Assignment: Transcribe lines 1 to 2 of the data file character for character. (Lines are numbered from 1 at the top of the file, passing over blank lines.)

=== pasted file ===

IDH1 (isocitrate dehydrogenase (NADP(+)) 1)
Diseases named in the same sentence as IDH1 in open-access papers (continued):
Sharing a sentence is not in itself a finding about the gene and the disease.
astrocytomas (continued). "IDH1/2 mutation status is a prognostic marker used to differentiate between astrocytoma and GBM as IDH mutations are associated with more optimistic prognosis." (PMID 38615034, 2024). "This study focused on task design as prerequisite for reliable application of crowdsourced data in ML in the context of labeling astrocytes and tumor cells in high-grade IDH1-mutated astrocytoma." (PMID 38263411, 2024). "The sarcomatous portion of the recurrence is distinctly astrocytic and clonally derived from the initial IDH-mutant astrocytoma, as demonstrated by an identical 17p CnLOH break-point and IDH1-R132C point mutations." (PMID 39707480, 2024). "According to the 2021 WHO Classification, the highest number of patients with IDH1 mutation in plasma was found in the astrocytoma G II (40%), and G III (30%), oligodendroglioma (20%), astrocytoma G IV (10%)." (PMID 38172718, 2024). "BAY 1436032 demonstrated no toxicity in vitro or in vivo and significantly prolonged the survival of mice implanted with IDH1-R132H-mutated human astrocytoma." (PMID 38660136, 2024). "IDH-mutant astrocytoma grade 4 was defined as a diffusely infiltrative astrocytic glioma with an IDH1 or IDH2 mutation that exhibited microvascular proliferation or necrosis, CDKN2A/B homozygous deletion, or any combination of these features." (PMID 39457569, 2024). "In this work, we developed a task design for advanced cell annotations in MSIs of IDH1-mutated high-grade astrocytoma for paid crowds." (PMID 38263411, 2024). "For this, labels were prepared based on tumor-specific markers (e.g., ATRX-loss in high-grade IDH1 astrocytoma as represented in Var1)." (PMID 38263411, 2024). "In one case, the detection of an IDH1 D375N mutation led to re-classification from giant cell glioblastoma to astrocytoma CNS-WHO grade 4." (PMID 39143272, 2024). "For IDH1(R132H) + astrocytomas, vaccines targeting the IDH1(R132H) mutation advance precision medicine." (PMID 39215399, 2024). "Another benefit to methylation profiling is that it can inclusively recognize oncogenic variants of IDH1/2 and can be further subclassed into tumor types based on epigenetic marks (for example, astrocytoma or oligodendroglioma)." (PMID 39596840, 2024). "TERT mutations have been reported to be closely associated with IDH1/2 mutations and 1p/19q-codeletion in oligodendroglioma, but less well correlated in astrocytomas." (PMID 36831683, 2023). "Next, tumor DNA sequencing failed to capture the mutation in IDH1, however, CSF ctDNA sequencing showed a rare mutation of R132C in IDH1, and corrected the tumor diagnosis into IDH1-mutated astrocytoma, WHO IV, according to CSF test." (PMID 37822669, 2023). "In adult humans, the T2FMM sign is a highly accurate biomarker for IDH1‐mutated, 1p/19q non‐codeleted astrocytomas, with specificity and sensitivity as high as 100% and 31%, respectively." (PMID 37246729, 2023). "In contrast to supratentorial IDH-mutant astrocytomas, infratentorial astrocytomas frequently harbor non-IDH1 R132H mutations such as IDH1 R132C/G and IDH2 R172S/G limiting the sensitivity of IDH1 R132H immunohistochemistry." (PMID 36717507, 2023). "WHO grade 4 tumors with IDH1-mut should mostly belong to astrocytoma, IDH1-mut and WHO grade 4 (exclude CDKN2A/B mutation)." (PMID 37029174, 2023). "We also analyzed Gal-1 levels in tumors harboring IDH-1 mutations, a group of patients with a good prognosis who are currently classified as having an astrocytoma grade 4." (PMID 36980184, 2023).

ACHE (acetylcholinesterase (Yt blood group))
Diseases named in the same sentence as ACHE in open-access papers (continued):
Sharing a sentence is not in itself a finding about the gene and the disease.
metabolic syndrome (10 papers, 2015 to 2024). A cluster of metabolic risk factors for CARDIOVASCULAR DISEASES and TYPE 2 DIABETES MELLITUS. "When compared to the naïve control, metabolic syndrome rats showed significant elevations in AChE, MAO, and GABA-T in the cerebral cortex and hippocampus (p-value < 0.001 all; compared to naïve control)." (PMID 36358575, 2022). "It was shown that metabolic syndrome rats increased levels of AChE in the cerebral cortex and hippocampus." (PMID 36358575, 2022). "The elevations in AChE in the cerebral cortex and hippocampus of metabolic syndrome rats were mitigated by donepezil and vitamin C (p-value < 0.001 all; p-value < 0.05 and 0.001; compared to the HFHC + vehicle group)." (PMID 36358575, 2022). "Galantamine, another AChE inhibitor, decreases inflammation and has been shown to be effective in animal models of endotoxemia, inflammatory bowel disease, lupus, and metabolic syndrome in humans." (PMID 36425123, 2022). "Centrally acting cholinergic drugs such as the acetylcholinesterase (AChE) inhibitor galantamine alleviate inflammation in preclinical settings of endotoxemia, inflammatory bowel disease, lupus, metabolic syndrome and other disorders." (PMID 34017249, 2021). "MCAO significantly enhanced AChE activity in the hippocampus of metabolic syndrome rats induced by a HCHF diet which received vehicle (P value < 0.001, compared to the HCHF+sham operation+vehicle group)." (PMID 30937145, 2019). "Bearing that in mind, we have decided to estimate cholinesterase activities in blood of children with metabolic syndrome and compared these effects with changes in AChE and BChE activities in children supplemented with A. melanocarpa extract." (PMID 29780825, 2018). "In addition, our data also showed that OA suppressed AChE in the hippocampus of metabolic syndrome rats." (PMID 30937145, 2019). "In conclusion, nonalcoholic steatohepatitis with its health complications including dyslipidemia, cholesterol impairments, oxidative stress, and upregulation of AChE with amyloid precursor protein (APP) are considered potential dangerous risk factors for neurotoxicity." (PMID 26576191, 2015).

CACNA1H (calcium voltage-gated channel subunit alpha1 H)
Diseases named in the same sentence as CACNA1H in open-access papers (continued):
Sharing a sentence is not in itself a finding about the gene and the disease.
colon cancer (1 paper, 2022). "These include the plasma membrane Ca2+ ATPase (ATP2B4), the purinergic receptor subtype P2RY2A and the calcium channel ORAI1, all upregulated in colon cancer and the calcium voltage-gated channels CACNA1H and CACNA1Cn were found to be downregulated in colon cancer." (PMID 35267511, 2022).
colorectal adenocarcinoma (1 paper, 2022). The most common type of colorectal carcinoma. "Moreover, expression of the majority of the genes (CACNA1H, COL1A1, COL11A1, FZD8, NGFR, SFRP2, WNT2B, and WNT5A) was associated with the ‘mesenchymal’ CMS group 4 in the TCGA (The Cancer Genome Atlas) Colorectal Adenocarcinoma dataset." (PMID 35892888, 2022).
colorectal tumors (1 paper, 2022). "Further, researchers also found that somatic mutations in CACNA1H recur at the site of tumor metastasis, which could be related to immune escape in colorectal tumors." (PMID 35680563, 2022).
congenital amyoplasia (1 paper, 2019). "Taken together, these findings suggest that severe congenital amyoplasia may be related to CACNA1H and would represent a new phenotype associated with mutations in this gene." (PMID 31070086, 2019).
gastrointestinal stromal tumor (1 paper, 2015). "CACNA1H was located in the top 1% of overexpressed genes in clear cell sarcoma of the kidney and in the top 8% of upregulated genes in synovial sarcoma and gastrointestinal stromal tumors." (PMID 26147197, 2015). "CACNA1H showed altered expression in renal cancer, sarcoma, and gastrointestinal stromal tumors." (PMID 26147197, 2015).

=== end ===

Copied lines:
IDH1 (isocitrate dehydrogenase (NADP(+)) 1)
Diseases named in the same sentence as IDH1 in open-access papers (continued):